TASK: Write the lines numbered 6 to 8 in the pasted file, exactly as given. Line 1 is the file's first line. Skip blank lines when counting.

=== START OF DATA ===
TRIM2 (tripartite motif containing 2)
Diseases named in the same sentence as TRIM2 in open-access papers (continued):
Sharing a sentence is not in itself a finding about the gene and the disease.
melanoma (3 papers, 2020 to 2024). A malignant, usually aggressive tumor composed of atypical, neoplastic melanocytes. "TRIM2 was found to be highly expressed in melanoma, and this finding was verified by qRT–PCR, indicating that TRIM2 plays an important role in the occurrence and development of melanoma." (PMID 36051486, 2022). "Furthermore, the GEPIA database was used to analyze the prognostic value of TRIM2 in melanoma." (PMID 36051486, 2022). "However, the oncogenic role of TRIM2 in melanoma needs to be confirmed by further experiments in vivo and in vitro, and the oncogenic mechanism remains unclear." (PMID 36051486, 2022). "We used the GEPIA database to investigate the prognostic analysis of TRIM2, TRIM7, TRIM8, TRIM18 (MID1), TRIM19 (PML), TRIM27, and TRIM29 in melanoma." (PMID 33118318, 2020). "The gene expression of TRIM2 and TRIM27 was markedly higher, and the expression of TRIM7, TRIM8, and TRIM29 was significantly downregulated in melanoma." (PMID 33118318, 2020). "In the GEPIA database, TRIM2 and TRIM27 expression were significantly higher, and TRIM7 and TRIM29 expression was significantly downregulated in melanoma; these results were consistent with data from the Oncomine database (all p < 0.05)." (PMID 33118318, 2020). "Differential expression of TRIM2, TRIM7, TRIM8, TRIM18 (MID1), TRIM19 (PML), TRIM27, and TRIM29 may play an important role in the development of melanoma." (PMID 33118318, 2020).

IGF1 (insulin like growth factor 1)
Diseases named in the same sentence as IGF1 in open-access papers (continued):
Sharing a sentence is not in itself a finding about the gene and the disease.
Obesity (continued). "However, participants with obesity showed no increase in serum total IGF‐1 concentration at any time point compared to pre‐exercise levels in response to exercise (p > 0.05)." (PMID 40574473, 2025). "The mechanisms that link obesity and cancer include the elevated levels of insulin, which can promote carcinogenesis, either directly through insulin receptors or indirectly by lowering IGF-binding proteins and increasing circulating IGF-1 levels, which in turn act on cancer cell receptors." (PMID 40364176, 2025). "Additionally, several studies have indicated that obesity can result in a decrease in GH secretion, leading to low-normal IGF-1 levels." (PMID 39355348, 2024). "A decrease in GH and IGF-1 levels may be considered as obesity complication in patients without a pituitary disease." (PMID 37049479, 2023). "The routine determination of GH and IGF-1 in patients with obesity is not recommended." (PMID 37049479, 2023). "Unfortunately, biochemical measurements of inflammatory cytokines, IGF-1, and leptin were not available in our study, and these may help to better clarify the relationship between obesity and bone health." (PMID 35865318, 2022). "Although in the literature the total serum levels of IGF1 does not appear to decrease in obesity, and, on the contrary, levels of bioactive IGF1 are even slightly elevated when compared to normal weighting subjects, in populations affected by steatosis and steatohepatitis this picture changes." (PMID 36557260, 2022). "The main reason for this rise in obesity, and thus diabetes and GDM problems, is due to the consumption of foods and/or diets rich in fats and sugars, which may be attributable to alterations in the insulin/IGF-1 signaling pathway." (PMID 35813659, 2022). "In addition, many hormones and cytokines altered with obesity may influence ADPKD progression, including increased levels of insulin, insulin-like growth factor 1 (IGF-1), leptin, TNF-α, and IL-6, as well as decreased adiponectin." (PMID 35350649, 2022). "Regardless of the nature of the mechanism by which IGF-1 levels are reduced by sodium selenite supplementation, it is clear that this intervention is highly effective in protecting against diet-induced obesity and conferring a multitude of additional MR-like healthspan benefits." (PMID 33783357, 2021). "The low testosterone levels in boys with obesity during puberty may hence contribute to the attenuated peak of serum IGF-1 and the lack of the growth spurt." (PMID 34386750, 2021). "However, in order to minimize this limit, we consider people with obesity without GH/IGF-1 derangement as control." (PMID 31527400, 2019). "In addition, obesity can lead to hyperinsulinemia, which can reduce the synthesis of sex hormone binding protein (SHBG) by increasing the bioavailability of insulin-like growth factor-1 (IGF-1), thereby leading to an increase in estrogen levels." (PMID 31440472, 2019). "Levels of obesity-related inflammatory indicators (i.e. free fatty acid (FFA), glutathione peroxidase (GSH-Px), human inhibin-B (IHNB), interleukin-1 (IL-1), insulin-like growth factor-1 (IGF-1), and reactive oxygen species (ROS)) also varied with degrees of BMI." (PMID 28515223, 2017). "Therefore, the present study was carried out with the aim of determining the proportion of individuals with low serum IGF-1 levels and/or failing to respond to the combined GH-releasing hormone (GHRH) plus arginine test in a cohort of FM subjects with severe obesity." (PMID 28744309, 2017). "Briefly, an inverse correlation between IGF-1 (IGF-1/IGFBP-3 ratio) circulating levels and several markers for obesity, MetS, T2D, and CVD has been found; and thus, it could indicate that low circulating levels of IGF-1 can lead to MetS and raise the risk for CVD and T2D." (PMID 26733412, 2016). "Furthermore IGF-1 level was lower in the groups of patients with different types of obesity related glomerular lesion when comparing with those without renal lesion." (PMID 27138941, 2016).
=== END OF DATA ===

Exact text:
Diseases named in the same sentence as IGF1 in open-access papers (continued):
Sharing a sentence is not in itself a finding about the gene and the disease.
Obesity (continued). "However, participants with obesity showed no increase in serum total IGF‐1 concentration at any time point compared to pre‐exercise levels in response to exercise (p > 0.05)." (PMID 40574473, 2025). "The mechanisms that link obesity and cancer include the elevated levels of insulin, which can promote carcinogenesis, either directly through insulin receptors or indirectly by lowering IGF-binding proteins and increasing circulating IGF-1 levels, which in turn act on cancer cell receptors." (PMID 40364176, 2025). "Additionally, several studies have indicated that obesity can result in a decrease in GH secretion, leading to low-normal IGF-1 levels." (PMID 39355348, 2024). "A decrease in GH and IGF-1 levels may be considered as obesity complication in patients without a pituitary disease." (PMID 37049479, 2023). "The routine determination of GH and IGF-1 in patients with obesity is not recommended." (PMID 37049479, 2023). "Unfortunately, biochemical measurements of inflammatory cytokines, IGF-1, and leptin were not available in our study, and these may help to better clarify the relationship between obesity and bone health." (PMID 35865318, 2022). "Although in the literature the total serum levels of IGF1 does not appear to decrease in obesity, and, on the contrary, levels of bioactive IGF1 are even slightly elevated when compared to normal weighting subjects, in populations affected by steatosis and steatohepatitis this picture changes." (PMID 36557260, 2022). "The main reason for this rise in obesity, and thus diabetes and GDM problems, is due to the consumption of foods and/or diets rich in fats and sugars, which may be attributable to alterations in the insulin/IGF-1 signaling pathway." (PMID 35813659, 2022). "In addition, many hormones and cytokines altered with obesity may influence ADPKD progression, including increased levels of insulin, insulin-like growth factor 1 (IGF-1), leptin, TNF-α, and IL-6, as well as decreased adiponectin." (PMID 35350649, 2022). "Regardless of the nature of the mechanism by which IGF-1 levels are reduced by sodium selenite supplementation, it is clear that this intervention is highly effective in protecting against diet-induced obesity and conferring a multitude of additional MR-like healthspan benefits." (PMID 33783357, 2021). "The low testosterone levels in boys with obesity during puberty may hence contribute to the attenuated peak of serum IGF-1 and the lack of the growth spurt." (PMID 34386750, 2021). "However, in order to minimize this limit, we consider people with obesity without GH/IGF-1 derangement as control." (PMID 31527400, 2019). "In addition, obesity can lead to hyperinsulinemia, which can reduce the synthesis of sex hormone binding protein (SHBG) by increasing the bioavailability of insulin-like growth factor-1 (IGF-1), thereby leading to an increase in estrogen levels." (PMID 31440472, 2019). "Levels of obesity-related inflammatory indicators (i.e. free fatty acid (FFA), glutathione peroxidase (GSH-Px), human inhibin-B (IHNB), interleukin-1 (IL-1), insulin-like growth factor-1 (IGF-1), and reactive oxygen species (ROS)) also varied with degrees of BMI." (PMID 28515223, 2017). "Therefore, the present study was carried out with the aim of determining the proportion of individuals with low serum IGF-1 levels and/or failing to respond to the combined GH-releasing hormone (GHRH) plus arginine test in a cohort of FM subjects with severe obesity." (PMID 28744309, 2017). "Briefly, an inverse correlation between IGF-1 (IGF-1/IGFBP-3 ratio) circulating levels and several markers for obesity, MetS, T2D, and CVD has been found; and thus, it could indicate that low circulating levels of IGF-1 can lead to MetS and raise the risk for CVD and T2D." (PMID 26733412, 2016). "Furthermore IGF-1 level was lower in the groups of patients with different types of obesity related glomerular lesion when comparing with those without renal lesion." (PMID 27138941, 2016).